All considered, the connections between the Rumelian and Cretan Turks to the land was so intense, that even today, their ancestors in Turkey still often refer to themselves as ‘Albanian’ or ‘Cretans’, etc., even though no one in their families had stepped foot in those lands in over a century.
Yet, while the Rumelian Turks held a strong sense of their ethnic-national identity, so did the regions’ Albanians, Greeks and Slavs, who wanted to control their own destiny free of the Sublime Porte. Indeed, the region was the most ethnically diverse and politically complex in Europe. During the late 19th Century, these peoples mounted constant insurgencies against the Sublime Porte’s authority, all the while encouraged by Russia and other foreign actors. By the early 1900s, the Ottomans were hanging on to their Balkan domains by the skin of their teeth.
During the beggining of the next century, the authority of Sultan Abdul Hamid II (r. 1876 – 1909) came to recede, in good part due to the turmoil in the Southern Balkans. This opened the door for the Committee of Union and Progress (CUP), popularly known as the ‘Young Turks’, a group of army officers based in Salonica, to progressively take over the Ottoman government in two revolutions in 1908-9. While the Young Turks started out advocating a liberal platform of democracy and pan-ethnic unity, they later degenerated towards an ugly form of militaristic Turkish ultra-nationalism and authoritarianism.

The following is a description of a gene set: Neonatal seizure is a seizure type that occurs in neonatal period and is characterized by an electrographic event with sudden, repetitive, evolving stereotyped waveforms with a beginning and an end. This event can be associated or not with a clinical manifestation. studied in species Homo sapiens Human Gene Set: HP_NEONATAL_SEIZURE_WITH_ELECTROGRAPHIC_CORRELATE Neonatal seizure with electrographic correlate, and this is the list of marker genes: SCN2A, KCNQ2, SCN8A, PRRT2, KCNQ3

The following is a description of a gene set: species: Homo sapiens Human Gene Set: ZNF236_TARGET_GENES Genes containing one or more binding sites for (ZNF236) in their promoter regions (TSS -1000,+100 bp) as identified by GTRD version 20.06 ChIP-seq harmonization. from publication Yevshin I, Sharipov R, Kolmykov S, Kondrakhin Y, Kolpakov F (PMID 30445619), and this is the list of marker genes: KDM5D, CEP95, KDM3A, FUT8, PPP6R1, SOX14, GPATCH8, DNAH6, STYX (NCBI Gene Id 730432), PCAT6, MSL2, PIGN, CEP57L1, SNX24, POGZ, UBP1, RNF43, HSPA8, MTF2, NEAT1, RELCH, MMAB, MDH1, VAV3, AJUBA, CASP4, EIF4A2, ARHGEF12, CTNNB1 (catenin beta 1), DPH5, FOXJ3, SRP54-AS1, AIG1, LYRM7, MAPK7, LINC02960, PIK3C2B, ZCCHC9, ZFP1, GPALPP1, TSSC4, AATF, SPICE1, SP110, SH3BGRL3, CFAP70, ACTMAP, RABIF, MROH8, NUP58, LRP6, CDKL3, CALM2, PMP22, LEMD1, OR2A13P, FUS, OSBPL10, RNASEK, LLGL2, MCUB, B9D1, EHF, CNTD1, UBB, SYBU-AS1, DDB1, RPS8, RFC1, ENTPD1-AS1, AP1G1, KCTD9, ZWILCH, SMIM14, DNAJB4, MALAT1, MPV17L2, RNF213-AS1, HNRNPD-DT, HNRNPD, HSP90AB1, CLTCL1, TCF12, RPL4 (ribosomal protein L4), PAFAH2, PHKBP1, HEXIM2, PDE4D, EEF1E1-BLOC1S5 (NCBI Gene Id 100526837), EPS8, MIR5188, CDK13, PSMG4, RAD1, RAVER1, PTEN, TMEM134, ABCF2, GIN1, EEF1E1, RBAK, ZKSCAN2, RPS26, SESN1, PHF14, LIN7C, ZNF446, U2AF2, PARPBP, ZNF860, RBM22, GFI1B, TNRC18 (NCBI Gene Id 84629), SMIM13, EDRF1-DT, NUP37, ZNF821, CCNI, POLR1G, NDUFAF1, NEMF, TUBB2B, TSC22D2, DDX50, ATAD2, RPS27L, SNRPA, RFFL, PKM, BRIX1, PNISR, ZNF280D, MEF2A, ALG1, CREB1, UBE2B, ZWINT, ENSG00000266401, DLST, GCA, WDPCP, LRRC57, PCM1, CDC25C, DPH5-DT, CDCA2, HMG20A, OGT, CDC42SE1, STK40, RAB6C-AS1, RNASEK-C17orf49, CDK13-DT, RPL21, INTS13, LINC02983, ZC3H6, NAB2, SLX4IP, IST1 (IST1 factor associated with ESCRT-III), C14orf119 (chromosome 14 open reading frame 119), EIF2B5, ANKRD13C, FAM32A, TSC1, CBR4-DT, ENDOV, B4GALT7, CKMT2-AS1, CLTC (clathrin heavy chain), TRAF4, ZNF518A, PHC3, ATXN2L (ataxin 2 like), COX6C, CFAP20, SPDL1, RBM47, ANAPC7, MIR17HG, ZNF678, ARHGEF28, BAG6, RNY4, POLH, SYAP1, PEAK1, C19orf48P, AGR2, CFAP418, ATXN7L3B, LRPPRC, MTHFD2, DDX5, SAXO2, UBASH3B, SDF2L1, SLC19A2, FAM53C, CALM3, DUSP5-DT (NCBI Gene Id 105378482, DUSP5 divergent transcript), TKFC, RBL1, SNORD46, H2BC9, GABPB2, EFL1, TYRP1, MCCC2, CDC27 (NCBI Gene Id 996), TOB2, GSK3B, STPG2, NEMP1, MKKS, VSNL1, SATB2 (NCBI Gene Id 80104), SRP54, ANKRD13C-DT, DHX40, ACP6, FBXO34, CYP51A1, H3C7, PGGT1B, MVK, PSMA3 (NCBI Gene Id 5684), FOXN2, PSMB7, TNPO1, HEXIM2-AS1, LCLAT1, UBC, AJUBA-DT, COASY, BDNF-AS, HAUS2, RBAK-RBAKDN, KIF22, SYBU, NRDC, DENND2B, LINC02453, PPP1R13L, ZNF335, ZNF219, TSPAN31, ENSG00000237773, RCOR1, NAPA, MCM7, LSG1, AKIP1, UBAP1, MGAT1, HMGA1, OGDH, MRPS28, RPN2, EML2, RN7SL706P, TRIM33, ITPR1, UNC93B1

During the Italo-Turkish War (September 29, 1911 to October 18, 1912), Italy took advantage of the political turmoil in Istanbul to conquered Ottoman Libya. While the Italians became bogged down in a guerrilla war waged by the local Senussi tribesmen, the Ottomans proved to be incapable of maintaining their last African domain from what was considered a second-rate power. Italy ended up gaining possession of both Libya and the Dodecanese Islands in the Aegean Sea.
While the Ottomans were preoccupied with the final throes of the Libyan conflict, the so-called ‘Balkan Alliance’ of Greece, Serbia, Montenegro and Bulgaria suddenly mounted a full-scale attack upon all Ottoman positions in Europe, in what would be known as the First Balkan War (October 8, 1912 – May 30, 1913). Supported by Russia and Italy, the alliance made short work of the Sultan’s men, surging over their lines and conquering tens of thousands of square kilometres of territory. Meanwhile, Albania mounted a successful rebellion, declaring its independence on November 28, 1912.